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Guest Column: Together in Motion

March 13, 2012

Understanding The Ego Of The Motorcyclist

By Jeffrey Rumminger

My motorcycle idles high as it warms up, and my riding gear is coming on. As the engine speed decreases, I begin to feel anticipation of the ride. My eyes trace the shapes of metallic art that are part of my machine. I feel a slight warming near my leg as the engine heat radiates.

I check zippers and snaps—secure. My helmet is on and cinched. The gloves come on and I once again appreciate that comforting feeling of those perfectly shaped and worn-in gloves. My leg swings over the bike, and I feel a tingle of joy that slowly makes its way through my body.

I throttle up and ease out the clutch. That first moment of motion overtakes me with a soothing rush. That moment—that same moment every time—is both mysterious and familiar.  It is in that moment that all non-riding things fall away and I recapture the freedom to focus again. It is in that moment, that very real moment of motion, I am connected.

As most motorcyclists do, I often get the question, “Why do you ride a motorcycle?” For me, first and foremost, riding my motorcycle is about making a connection to motion. Riding is the absence of all non-riding thought and in that absence a connection to motion is formed.  No other motorized machine designed to transport a human being provides that same connection. Planes can’t. Trains can’t. Automobiles can’t. Boats can’t.

The essence of my motorcycle ride is not just saddling the machine and transporting myself upon it. Rather, it’s how I command it by becoming part of it. The strife, struggle, and challenge to become “one” in motion with my motorcycle are part of that essence.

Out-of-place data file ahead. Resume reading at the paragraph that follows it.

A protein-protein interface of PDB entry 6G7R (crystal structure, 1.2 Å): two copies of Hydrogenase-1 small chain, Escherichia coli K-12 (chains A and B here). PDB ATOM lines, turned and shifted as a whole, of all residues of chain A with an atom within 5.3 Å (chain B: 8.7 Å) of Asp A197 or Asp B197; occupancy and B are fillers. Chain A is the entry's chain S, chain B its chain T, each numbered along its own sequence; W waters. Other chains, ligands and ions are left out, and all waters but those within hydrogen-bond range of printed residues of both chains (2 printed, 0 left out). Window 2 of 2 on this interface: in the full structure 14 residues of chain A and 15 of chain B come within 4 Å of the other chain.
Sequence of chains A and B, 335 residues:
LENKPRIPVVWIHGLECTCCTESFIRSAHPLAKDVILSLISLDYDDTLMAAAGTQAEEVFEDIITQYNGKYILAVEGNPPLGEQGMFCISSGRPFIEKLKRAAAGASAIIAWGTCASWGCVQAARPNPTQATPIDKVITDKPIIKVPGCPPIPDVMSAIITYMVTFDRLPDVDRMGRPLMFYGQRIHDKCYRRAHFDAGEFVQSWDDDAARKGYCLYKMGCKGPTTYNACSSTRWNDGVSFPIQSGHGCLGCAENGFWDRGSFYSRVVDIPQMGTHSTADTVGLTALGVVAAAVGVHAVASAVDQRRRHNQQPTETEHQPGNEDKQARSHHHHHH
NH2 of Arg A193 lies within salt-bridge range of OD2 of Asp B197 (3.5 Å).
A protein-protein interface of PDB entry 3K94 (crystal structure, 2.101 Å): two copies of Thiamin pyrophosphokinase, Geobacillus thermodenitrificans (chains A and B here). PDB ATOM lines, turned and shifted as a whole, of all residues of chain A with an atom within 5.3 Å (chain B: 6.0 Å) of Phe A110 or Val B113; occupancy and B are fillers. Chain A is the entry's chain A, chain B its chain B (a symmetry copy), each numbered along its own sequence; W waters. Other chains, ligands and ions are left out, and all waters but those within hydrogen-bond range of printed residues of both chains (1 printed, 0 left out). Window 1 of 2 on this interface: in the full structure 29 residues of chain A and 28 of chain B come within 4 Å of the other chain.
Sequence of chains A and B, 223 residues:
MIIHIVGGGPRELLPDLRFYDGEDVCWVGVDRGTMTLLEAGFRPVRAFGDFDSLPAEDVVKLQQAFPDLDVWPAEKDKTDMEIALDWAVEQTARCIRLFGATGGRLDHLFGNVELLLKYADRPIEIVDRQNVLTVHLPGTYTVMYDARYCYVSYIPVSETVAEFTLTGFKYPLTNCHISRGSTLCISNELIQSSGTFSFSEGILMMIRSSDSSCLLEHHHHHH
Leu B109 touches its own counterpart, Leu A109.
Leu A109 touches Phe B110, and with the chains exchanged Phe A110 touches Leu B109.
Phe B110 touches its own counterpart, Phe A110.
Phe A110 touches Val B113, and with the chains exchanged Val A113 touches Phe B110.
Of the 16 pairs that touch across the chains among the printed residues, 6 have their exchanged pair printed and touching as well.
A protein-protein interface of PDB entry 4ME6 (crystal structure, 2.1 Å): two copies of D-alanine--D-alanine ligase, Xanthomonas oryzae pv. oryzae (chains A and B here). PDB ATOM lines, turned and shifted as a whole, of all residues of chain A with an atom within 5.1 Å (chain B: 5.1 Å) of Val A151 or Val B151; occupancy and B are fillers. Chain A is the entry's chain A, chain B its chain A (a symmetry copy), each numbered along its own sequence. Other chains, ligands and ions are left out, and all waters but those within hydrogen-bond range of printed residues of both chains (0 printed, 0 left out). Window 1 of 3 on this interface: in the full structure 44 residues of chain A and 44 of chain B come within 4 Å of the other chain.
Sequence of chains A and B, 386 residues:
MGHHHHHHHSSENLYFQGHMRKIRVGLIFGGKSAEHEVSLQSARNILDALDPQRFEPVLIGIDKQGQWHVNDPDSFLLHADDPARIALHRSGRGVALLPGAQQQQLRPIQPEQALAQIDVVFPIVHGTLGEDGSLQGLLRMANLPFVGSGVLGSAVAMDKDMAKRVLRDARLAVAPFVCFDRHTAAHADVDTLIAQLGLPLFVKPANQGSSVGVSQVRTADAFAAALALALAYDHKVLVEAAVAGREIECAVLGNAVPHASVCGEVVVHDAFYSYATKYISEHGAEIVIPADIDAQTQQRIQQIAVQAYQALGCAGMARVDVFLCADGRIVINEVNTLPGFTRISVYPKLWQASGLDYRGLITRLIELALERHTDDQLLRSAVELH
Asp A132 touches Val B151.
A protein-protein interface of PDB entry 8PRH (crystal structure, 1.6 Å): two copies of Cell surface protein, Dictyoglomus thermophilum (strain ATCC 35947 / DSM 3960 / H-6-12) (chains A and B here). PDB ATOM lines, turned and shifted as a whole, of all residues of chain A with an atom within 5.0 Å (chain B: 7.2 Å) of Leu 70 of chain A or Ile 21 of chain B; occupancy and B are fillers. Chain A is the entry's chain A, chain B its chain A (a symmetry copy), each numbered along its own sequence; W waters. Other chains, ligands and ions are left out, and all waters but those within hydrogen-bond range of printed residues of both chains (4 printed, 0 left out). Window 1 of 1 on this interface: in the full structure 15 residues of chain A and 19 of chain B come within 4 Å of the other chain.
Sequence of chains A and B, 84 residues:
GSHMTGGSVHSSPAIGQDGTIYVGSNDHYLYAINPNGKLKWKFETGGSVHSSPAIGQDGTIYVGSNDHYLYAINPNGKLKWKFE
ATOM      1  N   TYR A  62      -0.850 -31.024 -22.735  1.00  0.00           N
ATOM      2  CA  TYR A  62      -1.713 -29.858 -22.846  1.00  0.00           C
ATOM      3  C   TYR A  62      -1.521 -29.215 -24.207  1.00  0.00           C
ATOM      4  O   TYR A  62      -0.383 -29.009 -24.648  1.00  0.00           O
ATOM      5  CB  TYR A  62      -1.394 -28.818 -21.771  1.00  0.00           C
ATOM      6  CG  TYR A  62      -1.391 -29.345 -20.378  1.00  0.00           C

When I’m riding my motorcycle, I become part of the environment. The aromas, temperatures, shifts from wet to dry, the earthy grime, and shades of an infinite color palette all slam together in my senses, building not only a recognition of the scene I’m passing through, but a comprehension that allows me to feel connected to it.  Riding my motorcycle brings a more focused and involved existence to my psyche and the elements of that awareness seem to overflow in other aspects of my life.

The risk of riding, while controlled, serves to sharpen my senses to a high level.  Whether whizzing past a scene at high speed or experiencing it with a slow speed crawl, riding, and the act of my motorcycle in motion, connects me to those scenes unlike anything else, and my mind becomes tattooed.

Despite the seemingly chaotic activity of machinery in my motorcycle and the confinement of my riding gear, I feel an unmatched, unrivaled, calm and eerie freedom when I ride.

Almost surreal, those feelings are the same each and every ride, yet seemingly forgotten through planting the kick stand at rides’ end as testament to the renewed excitement I feel each time I ride. 

I seek to ride my motorcycle again, then again, to repeat and recapture scenery in motion, and go beyond seeing. 

While the physics of a motorcycle in motion and the science behind it have always interested me, what truly intrigues me as a motorcycle rider is how those principles keep my ego in check and provide balance in my life. My riding ego is the internal driving force and dialogue that tells me all things seem possible when I am riding my motorcycle. This is far different than what I feel off the bike, and also the mental state that encourages me to push myself when I’m on it.

To push harder along that twisting mountain road, to push harder over and through those jagged rocks on a mountain pass, to push longer, just one more hour, going for a new long-distance personal best, then realizing—as with a hypnotist’s pendulum—the motion of my motorcycle has once again transformed me.

My answer to why I ride? I ride to be connected to motion, to “become” my scenery rather than just see it, to understand the constant necessity to control my ego in all aspects of my life, and to revel in knowing that I am a motorcyclist.

Jeffrey Rumminger is an AMA member from Wichita Falls, Texas.

Jeffrey Rumminger

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